Furthermore, SPEA is a hub of interdisciplinary collaborations on the Bloomington campus. In recent years, faculty and graduate students in SPEA have collaborated on academic programs and research projects with colleagues in virtually every single school and department on campus. Faculty from SPEA were involved in four of the final five proposals in the initial round of our Grand Challenges initiative, and they will surely be integral to many of the proposals we receive in the near future.

SPEA also offers unparalleled opportunities for students to pursue an interdisciplinary education. For instance, the Integrated Program in the Environment partners SPEA’s strengths in public policy and environmental science with the expertise of faculty in the School of Public Health and multiple departments in the College. This provides our students with a breadth of knowledge that transcends any single discipline and better prepares them to engage with a diverse world. The school is currently working with Kelley to develop a master’s program in healthcare management that will offer a similar cross-disciplinary experience for the students.

SPEA’s impact on campus even touches students who never take a single class in the school. For instance, SPEA co-sponsored the World Aids Day Panel in collaboration with the School of Public Health and the LGBTQ+ Culture Center. SPEA has also co-sponsored several recent events with DEMA, including The Power of Protest, a student and faculty forum on civil disobedience held right here in the O’Neill Center. Events like these are at the very heart of our mission as a public university, and they showcase the incredibly broad impact SPEA has on student life here on campus.

Paul H. O’Neill Graduate Center

The Paul H. O’Neill Graduate Center will help the faculty and graduate students in SPEA continue their vital work and explore new ways to transform their knowledge and expertise into instruments for good. The O’Neill Center is not only a new home for SPEA’s graduate programs—it is a new home base from which the school’s mission and dedication to service can be launched out into the world.

Thank you.

Good afternoon.

It is wonderful to be in this room, in this building, on this campus, on this day. We have so much to be thankful for … and so many to thank. 


First, thank you President McRobbie, and thank you Provost Robel. Thank you to the Board of Trustees. Thank you to those who helped design and construct this building’s foundation— to Tom Morrison and the architects, to BSA Life Structures, and to Weddle Brothers and your skilled workers.

For a different type of foundation, we owe thanks to our Dean’s Council, to our Distinguished Alumni Board and to our alumni around the world. Thank you to our founding dean, Chuck Bonser, and to Deans James Barnes and the late Astrid Merget.

We’re grateful to those who helped us fill this space. Thank you to Executive Associate Dean Michael Mcguire, Director of Finance Beth McMinn, and the members of the SPEA building committee. Thank you to Penny Hudoff. Her scheduling skills brought our classes home. Not that we don’t miss those long walks to Ballantine.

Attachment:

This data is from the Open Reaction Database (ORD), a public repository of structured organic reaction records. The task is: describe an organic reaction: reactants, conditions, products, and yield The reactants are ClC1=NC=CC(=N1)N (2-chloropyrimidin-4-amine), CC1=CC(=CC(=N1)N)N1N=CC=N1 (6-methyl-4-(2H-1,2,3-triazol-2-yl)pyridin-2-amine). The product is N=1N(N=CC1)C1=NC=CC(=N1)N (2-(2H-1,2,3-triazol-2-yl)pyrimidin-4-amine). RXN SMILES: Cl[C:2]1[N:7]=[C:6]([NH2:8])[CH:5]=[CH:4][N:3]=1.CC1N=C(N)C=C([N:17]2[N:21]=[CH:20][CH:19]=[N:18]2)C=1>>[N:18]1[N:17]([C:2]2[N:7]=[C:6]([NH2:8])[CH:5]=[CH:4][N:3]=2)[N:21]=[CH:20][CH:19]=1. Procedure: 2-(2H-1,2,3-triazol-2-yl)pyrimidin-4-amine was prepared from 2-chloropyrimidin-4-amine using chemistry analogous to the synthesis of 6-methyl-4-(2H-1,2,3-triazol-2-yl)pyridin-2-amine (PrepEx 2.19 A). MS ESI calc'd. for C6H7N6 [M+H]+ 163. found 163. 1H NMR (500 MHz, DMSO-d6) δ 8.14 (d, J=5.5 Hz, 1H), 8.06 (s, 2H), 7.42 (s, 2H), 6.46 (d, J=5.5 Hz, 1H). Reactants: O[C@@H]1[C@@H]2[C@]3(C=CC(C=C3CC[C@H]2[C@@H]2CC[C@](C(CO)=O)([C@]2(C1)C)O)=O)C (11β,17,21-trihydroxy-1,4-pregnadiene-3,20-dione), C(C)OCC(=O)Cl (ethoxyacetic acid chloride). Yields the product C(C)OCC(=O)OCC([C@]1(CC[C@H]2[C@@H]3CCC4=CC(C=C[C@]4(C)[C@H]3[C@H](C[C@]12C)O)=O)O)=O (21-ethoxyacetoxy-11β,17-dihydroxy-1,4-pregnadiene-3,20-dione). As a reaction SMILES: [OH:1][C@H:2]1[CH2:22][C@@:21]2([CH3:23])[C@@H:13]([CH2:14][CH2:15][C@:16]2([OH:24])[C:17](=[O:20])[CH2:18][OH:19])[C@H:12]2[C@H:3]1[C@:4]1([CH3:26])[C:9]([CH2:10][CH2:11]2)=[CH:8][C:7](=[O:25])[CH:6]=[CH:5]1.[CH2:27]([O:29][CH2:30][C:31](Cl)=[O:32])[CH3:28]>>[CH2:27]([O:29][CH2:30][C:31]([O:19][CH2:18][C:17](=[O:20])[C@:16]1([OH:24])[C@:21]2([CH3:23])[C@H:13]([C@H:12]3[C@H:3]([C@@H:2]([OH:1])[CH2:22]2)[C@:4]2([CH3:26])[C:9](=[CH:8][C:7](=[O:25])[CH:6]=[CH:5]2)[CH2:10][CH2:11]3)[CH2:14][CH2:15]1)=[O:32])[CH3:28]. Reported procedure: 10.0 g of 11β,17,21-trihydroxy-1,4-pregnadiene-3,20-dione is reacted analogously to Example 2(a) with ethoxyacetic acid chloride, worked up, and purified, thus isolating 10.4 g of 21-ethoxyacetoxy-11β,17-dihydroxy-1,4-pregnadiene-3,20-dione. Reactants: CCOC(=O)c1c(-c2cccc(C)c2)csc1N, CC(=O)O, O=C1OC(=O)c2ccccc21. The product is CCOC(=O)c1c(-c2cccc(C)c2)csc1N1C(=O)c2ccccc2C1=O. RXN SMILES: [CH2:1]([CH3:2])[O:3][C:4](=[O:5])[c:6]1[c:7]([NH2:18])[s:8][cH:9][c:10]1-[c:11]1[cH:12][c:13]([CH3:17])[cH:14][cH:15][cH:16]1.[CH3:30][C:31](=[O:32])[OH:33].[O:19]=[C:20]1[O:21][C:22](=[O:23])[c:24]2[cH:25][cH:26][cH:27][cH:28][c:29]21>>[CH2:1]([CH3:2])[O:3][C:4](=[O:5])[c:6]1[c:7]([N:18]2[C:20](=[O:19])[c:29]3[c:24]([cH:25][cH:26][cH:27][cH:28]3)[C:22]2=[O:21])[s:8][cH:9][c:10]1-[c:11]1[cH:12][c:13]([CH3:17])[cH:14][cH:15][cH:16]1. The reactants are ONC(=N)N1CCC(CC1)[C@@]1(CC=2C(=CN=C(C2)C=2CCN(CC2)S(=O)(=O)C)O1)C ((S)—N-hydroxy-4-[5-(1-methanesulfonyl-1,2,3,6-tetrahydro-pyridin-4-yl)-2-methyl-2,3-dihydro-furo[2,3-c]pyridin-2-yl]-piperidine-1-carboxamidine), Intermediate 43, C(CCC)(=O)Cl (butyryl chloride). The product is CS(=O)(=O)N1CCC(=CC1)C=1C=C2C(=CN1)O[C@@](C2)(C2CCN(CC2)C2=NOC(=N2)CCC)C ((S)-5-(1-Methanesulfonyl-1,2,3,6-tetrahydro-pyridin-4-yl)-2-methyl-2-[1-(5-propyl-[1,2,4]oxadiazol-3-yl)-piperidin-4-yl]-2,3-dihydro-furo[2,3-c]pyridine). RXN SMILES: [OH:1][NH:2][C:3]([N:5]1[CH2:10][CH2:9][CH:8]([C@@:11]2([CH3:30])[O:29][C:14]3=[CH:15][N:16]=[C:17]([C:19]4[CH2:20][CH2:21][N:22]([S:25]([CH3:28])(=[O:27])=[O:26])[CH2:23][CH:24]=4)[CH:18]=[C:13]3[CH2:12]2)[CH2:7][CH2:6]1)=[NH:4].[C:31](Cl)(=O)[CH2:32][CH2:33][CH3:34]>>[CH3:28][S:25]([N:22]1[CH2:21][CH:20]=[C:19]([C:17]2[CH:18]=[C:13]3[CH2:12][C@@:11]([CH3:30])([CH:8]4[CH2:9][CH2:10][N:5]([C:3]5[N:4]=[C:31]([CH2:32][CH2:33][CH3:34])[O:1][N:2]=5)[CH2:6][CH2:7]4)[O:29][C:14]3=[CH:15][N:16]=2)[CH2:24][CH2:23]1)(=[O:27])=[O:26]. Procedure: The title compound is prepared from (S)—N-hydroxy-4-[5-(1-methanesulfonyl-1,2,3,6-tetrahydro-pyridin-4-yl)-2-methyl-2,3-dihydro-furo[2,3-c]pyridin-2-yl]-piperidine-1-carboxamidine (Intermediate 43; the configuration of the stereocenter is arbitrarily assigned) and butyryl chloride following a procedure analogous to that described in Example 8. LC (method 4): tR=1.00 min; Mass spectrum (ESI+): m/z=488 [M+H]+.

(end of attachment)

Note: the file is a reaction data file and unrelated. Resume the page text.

Thank you to Associate Dean for Faculty Affairs Kirsten Grønbjerg and to all the faculty for patiently enduring academic life in a construction zone.

Thank you to Chad Sweatman—our building director who steered us through this complex project. You put up with our complaints about the jackhammers and random fire alarms and the closed bathrooms in what we call olde SPEA. It was worth the hardship. I mean, have you seen the bathrooms? They’re glorious. And so many of them.

Thank you to the graduate students who have taken to this building and made it your own. The classrooms, meeting rooms, and work spaces hum with intellectual activity and casual conservation all hours of the day and night.  The commons spaces here and on the two floors above are bathed in light and shine as places of inspiration and collaboration. These new spaces also open up new possibilities for our original building, allowing our more than 1,800 undergraduate students to make SPEA’s beloved atrium their own.

Special Thank Yous

And of course, we’re grateful to all those whose generosity helped our plans become reality and helped us build a space worthy of our program’s number one ranking. Thank you to David and Cecile Wang. The second-floor commons is named in your honor and we are grateful for your support. Thank you to the other donors for gifts, large and small, that allowed us to build and outfit the Paul H. O’Neill Graduate Center.

Thank you, Paul. Thank you, Nancy.

On Paul O’Neill

Paul O’Neill represents the best that Indiana University and SPEA can be. You’ve excelled in all three sectors—as a visionary corporate leader, inspiring nonprofit leader, and principled government leader.

The purpose of this building is to advance knowledge and prepare leaders for the greater good. You have shown us the way.

Paul, I look forward to your remarks in a moment and to the comments of two of our student leaders.